In early August, a group of about 3,200 non-union retirees reached a settlement with General Motors Canada Ltd. after the company cut their benefits as part of restructuring during 2008.
GM Canada will pay $9 million to the retirees to pay for life insurance claims and health benefits lost.
GENMO is a group of non-unionized salaried employees and executives who retired between Jan 1, 1995 and Oct. 20, 2011. In May 2010, they filed a class action lawsuit against General Motors of Canada. Leading the action in O’Neill v. General Motors of Canada was Joseph O’Neill, who worked at GMCL for more than 40 years. Several years into his retirement, GM reduced his health care benefits and cut his life insurance benefit from just under $100,000 to $20,000. O’Neill commenced the class action on behalf of the salaried and executive retirees. O’Neill passed away in 2012 and Lynn McCullough replaced O’Neill as the representative plaintiff.
In the summary judgment decision released in July 2013 Justice Edward Belobaba found for the class members on most of the issues. GMCL appealed the decision and the plaintiff cross-appealed on the issues on which he was not successful. Shortly after the parties served their appeal factums, they began to explore the possibility of resolving the action in its entirety.
They agreed to adjourn the appeal for three months to see if the matter could be settled. The parties obtained actuarial valuations of the class members’ claims, tried mediation without success and then, just days before the appeals were to be heard, reached agreement.
The proposed settlement establishes a $9-million fund for past life and health claims to cover the period up to Aug. 31, 2014, and restores most of the class members’ health and life insurance benefits effective Sept. 1, 2014.
In his Aug. 27 comments in the settlement approval, Belobaba praised the settlement and approved a premium of $804,746 proposed in the legal fees for class counsel.
“This was a very big win and it deserved a good fee for class counsel,” says Kirk Baert, a partner with Koskie Minsky LLP, adding that “overall it’s a positive decision for class counsel.”
“The judge said the fees were very, very reasonable for the work undertaken, the risk taken and the success achieved. Also, his view was that he tends to give a large amount of weight to the agreement signed at the outset. This has not been the practice to date as many judges have used hindsight to assess the risk.”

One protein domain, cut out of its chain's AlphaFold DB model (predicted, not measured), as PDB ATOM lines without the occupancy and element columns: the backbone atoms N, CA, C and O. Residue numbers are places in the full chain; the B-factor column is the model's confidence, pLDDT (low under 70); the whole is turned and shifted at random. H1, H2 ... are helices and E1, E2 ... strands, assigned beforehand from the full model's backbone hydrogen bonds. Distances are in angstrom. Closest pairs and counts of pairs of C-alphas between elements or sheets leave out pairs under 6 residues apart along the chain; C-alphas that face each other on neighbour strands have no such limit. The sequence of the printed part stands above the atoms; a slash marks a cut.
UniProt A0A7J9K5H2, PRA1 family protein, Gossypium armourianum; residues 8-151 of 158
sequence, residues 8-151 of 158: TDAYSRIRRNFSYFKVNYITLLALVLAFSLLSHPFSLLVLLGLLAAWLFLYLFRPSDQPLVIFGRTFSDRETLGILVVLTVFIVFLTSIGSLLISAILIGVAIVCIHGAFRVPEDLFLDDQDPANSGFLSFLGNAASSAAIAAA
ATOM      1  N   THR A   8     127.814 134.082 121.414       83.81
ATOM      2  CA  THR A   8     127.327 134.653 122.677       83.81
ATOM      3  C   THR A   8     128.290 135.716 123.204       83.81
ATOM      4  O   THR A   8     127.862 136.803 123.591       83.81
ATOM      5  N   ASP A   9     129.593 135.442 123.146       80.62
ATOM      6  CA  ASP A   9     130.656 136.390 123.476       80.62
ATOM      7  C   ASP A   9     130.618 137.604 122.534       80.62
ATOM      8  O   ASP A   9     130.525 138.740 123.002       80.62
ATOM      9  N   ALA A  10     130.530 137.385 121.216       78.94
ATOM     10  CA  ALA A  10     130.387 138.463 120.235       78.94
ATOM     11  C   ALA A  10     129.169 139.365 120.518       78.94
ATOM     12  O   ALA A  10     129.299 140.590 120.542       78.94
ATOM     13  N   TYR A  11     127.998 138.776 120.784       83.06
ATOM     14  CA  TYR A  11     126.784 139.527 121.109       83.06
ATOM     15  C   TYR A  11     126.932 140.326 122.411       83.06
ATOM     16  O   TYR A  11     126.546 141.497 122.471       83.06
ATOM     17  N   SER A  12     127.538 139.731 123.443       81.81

Of the $3 million allocated to fees by the defendant, $1,033,334.06 was remitted to the Class Proceedings Fund; and $903,200.06 went to GENMO (the organization made up primarily of class members who had funded the litigation) to reimburse them for their legal fees. The balance (over and above the premium) was for disbursements incurred after settlement, and costs of administering the settlement, which Sack Goldblatt Mitchell LLP and Sotos LLP will be handling. With the premium of $804,746 the total in legal fees paid to class counsel will be about $1.9 million.
“I find that this is completely reasonable,” Belobaba said in his remarks. “Given that the actuarial value of the overall settlement is in the range of $130 million, a payment to class counsel of legal fees in the amount of $1.9 million is only about 1.5 percent of the overall recovery — well under the 10 or 20 per cent that, in my view, would have been readily approved had the retainer been on a contingency basis.”
Class counsel initially agreed to work on a straight hourly basis. The retainer agreement with GENMO provided that class counsel would render monthly accounts and be paid on the basis of their hourly rates and incurred disbursements. Class counsel advised they have been paid just over $903,000 on the basis of this retainer.
The initial retainer agreement was formally revised in July 2014. GENMO agreed to pay a “premium” if the result achieved justified such a premium and if the payment of the premium did not come from the members of the class.
Belobaba noted: “I pause here to note that normally I would view payment of ‘premium’ requests with suspicion. I take initial retainer agreements seriously and, as a general rule, would only approve an additional premium if I was satisfied that the premium was agreed to not just by the representative plaintiff but by a significant majority of class members, and that the premium would not come from funds that belong to the class. Here, I am satisfied on both points. The premium was agreed to by GENMO, an organization that funded the litigation and de facto represented the class; and the premium would not come from class members but was included in a separate payment from GMCL.